/ building / kinect

Microsoft finally makes something I'll use

Microsoft released a very nifty toys recently, the Xbox Kinect. It's basically a depth-sensing camera- each pixel has an RGB value as well as a depth value, which opens enormous possibilities in what you can do with it.

The most famous example would be the one from Minority Report, where human gestures were the mouse for the screen. The Kinect allows you to sense the location and depth of a human hand, making this type of input possible. As you can see in the image below, the Kinect is able to produce an image of what it sees, as well as an image that records how far away everything in the image is.

(above: glview, part of the libfreenect open source library)

Interfacing the Kinect

The Kinect outputs via USB, so it can be connected to any computer. To use the Kinect, there is a wonderful driver, despite the considerable amount of work that still needs to be done on it, called libfreenect. It is open source and has wrappers to Java, C++, C#, and other languages. My particular interest is in the Java wrapper, but libfreenect really makes it open game for anyone.

What I plan to do (and ideas for you to do)

The Kinect opens huge possibilities, and I'm only just beginning to explore them. Right now, I'm working on using the java.awt.robot class to use my kinect to control the mouse on my computer (like in Minority Report). Right now, its in the tweaking phase, as I'm trying to find the best way to process the RGB and depth images simultaneously to find my hand. I'm thinking of buying a glove and coloring the fingers, which would allow me to make use of my Mac's multitouch feature (the glove would let me find finger coordinates in the RGB image and use the depth coordinates to confirm them). Right now, its a bit shaky, but I'll definitely have an update on this up in the next few days.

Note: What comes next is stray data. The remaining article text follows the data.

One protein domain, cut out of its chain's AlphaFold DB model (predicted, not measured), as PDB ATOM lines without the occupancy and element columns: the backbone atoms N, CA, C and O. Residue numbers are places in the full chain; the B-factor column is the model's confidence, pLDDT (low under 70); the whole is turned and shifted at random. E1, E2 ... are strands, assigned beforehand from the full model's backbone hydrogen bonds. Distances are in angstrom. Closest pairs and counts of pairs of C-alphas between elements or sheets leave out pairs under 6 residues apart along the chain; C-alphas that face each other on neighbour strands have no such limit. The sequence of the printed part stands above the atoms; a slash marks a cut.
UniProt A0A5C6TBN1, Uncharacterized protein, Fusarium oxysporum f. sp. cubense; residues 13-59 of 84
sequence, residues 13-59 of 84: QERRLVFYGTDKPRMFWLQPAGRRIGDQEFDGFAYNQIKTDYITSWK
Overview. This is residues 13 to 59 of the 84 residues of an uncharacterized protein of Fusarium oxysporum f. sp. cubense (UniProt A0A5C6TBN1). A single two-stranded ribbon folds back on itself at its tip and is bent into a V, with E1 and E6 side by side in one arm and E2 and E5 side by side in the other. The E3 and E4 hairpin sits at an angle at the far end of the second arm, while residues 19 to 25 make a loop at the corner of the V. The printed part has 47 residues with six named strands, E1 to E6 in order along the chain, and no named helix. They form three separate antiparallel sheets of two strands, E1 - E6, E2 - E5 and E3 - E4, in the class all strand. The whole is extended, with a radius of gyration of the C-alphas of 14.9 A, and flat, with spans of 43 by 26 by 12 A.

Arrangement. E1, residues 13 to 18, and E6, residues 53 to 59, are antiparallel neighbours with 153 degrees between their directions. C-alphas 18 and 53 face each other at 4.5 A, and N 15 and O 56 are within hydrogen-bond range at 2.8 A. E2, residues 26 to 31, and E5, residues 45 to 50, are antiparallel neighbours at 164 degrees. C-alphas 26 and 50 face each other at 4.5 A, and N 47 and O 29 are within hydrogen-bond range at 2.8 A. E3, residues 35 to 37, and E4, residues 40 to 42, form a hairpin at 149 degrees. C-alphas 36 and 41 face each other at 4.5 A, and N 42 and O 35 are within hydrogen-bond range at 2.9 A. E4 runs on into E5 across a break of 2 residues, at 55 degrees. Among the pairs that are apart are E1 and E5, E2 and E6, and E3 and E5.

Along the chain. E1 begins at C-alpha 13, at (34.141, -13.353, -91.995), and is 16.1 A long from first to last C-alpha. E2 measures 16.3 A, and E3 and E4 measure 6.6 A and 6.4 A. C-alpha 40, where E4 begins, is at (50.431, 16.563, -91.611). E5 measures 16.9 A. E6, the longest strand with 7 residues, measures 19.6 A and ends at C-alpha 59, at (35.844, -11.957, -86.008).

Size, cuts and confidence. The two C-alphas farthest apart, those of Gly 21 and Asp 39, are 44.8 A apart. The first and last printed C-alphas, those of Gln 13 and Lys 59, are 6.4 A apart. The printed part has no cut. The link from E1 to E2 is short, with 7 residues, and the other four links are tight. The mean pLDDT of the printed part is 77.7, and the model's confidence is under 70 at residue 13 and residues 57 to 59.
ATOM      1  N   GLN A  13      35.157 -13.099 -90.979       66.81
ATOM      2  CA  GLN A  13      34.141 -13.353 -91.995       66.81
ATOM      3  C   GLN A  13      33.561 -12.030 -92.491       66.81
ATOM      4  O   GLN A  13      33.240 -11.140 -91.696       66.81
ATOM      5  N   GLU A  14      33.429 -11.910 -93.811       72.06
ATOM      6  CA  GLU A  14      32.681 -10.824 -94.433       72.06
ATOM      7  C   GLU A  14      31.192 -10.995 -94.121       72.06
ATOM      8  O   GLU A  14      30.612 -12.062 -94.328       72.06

What I really want to see done with the Kinect is 3D imaging, which I plan to do eventually with all my Lego robotics equipment that sits in a bin in my room. My plan is to build a rotating arm that can swivel around an arbitrary object and generate a 3D map of it. Normally, creating 3D models requires expensive hardware and software, but for $150 the Kinect makes it accessible to pretty much anyone.

Remember the Wii?

The excitement of hacking the Kinect gives me nostalgia. I remember a few years back, it was all about hacking the Wii remote. Out came GlovePIE, DarwiinRemote, and various open-source software that allowed anyone to take advantage of the Wii remote's accelerometer and control buttons. I can't wait for the Kinect to become the same way. Already, there is an open source driver, and every day more new stuff happens with the Kinect. Hacking a Wii remote was one of the first experiences I had with real-life programming, so I strongly encourage anyone looking for this experience to check out the Kinect.

For all those willing to give the Kinect a shot, its a sizeable investment, but will definitely pay off in the long run. It's an amazing device, a great tool for teaching programming (provided the driver and wrapper is installed), and a fun thing to mess around with. If you're not going to hack it, it can still be used with an Xbox and with all the Kinect games that are coming out. It's certainly a revolutionary device, and I can't wait to see what people are going to do with it.